Community-Based Elder Care: A Model for Working with the Marginally Housed Elderly

By Mai, Loan; Eng, Judy | Care Management Journals, July 1, 2007 | Go to article overview

Community-Based Elder Care: A Model for Working with the Marginally Housed Elderly


Mai, Loan, Eng, Judy, Care Management Journals


The community-based elder care (C-BEC) model is a critical treatment leverage that can be used to serve the older geriatric population who live in marginal housing tenements and who have little to nonexistent formal or informal support systems. Service engagement includes a model of care encompassing health maintenance with ongoing assessment of several specific dimensions. These dimensions include motor functioning, environmental barriers, emotional health, supportive services, and adherence motivation. All of these effect outcome and treatment course, despite a variety of medical diagnosis, level of functioning, and supportive needs. From evaluation of the individuals described in this article, considerations for collaborative treatment relationships, interdisciplinary teams, and service assessments are recognized as focal points of change that can be facilitated with C-BEC. The model is replicable and recommended for service providers working with an ambulatory, homebound, frail, and older aged population.

Keywords: community-based elder care; congregate services; marginal housing; in-home health care; nutrition services

Aging is a complex process involving a combination of health, functional, emotional, and social factors affecting the over all quality of life of older persons. Elderly clients desiring to age in place and who live in substandard housing considered as marginal are further at risk for homelessness due to extreme levels of poverty, lack of access to support services, increasing urban gentrification, and the rising cost of living. Additionally, as the average life span increases, service models must address the need of this growing complex cohort of older persons. As part of service engagement, the setting of first contact can guide and leverage the treatment relationship.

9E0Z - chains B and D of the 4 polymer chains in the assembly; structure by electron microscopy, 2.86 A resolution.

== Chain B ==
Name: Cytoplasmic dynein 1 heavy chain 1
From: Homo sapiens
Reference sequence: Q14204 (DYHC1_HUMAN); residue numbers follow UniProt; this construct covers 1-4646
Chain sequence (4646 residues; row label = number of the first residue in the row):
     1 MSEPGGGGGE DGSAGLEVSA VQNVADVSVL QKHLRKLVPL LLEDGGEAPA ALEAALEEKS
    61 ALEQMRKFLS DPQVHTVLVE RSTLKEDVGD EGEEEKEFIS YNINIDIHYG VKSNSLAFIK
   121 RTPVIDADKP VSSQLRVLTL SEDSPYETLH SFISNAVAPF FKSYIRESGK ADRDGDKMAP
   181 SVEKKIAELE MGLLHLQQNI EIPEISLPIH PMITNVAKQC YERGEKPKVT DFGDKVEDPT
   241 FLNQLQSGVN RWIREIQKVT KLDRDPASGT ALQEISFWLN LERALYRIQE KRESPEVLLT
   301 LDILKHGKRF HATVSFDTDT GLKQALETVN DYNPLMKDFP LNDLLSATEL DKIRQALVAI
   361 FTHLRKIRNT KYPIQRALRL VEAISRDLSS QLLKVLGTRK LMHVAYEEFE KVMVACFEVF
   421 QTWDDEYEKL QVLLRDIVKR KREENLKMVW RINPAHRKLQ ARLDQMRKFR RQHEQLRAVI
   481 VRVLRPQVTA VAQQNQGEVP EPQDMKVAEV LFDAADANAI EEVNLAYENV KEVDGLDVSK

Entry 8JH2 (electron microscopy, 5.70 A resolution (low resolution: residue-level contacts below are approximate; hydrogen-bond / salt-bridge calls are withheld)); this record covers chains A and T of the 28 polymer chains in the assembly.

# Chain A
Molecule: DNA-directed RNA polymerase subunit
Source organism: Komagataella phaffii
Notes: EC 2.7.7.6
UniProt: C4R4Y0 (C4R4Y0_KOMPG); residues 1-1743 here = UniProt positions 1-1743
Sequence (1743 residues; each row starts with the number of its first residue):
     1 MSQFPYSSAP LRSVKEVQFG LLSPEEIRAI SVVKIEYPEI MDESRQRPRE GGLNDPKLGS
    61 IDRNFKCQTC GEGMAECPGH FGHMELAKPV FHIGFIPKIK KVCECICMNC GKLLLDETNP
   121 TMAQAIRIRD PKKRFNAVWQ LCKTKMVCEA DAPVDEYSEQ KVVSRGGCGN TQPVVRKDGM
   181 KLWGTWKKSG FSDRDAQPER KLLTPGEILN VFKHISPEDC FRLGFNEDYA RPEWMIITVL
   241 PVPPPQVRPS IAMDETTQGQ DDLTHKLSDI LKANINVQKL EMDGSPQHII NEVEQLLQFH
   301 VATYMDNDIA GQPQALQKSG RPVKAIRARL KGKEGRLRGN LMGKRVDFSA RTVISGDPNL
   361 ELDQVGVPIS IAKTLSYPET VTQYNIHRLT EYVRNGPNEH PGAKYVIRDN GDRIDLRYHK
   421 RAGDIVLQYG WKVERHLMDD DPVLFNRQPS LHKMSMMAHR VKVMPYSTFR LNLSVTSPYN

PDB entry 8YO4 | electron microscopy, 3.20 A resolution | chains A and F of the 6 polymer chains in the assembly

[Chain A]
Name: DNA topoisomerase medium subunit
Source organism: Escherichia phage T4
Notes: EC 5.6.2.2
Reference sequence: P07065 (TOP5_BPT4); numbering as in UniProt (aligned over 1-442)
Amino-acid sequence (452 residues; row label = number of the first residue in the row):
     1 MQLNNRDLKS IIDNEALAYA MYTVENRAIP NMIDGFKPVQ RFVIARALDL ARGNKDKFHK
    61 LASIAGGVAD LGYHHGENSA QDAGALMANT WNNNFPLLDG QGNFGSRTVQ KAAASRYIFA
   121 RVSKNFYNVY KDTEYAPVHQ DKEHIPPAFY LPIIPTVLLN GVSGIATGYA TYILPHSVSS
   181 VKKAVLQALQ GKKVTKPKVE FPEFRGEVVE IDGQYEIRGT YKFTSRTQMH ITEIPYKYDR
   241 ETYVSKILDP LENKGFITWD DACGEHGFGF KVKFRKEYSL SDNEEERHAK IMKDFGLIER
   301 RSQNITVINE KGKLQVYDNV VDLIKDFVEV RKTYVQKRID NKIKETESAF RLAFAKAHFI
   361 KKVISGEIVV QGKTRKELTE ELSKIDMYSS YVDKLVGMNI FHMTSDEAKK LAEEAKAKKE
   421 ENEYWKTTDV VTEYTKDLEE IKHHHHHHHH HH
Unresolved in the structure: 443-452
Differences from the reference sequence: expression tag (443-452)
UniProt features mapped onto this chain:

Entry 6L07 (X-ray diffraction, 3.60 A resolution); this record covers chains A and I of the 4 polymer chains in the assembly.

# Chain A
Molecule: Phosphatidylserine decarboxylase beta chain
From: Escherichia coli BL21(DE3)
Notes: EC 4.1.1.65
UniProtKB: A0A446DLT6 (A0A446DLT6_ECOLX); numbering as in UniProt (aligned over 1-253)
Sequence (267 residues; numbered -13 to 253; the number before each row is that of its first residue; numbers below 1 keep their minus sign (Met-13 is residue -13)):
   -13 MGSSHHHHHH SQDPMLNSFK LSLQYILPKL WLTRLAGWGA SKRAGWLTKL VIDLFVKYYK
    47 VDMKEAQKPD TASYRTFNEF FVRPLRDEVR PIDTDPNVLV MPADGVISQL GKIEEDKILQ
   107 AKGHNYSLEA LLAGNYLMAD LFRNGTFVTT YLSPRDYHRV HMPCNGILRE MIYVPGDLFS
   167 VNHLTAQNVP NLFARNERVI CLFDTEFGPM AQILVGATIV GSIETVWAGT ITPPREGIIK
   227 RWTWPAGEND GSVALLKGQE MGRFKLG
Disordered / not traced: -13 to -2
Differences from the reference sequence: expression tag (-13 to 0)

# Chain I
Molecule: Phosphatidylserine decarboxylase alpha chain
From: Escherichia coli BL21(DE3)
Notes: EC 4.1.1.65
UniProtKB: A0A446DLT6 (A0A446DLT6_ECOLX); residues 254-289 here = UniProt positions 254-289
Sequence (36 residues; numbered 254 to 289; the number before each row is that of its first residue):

CHARACTERISTICS OF STUDY SIZE AND POPULATION

New York City's lower east side, known to the Bureau of Primary Health as a health disparity zone, is home to a unique subset of elderly men living in "flophouses" on the Bowery. Notable research has documented a history from the 1950s of transient men who may rent a 4-by-6-foot wooden cubicle nightly or weekly for $7 per night. Residents are merely asked their name and to agree to the house rules. The tenants receive a level of guaranteed anonymity with a freedom of movement to fit personal and day labor needs. While these flexible housing accommodations once served the needs of men who were in their 30s and 40s, these same flophouses now present multiple risks to the health of the men now 60 years and older who may have lived in these same 4-by-6-foot wooden cubicles for several decades.

The New York City Department of Homeless Services recognizes flophouse men as homeless because their living quarters are so markedly substandard. The wooden cubicles, usually 40 such to each floor, have chicken wire fencing on the upper half of the walls to improve ventilation in these windowless units. There are three bathroom stalls with two showers to be shared among 20 men. All flophouses are walk-ups, with stories topping at the 6th floor. Hallways are 3 feet across, dimly lit, with fire exits in the front and back of the building. No kitchen or cooking facilities are provided. However, some tenants warm food on unapproved hotplates or lobby radiators. Tenants have found that once residency begins, death is usually the only way out.

In our study, the site of first contact was a local senior center that provides nutritional lunch services, in addition to limited case assistance and on-site primary medical care to impoverished older persons. The senior center is funded by the New York City Department for the Aging, City-Meals-On-Wheels, United Way, Bureau of Primary Health Care, and private philanthropic organizations, and for at least 30 years has been well known among the so-called skid row Bowery men. The center is housed in a building located on Delancey Street and is structurally managed by the Department of Parks Building. …

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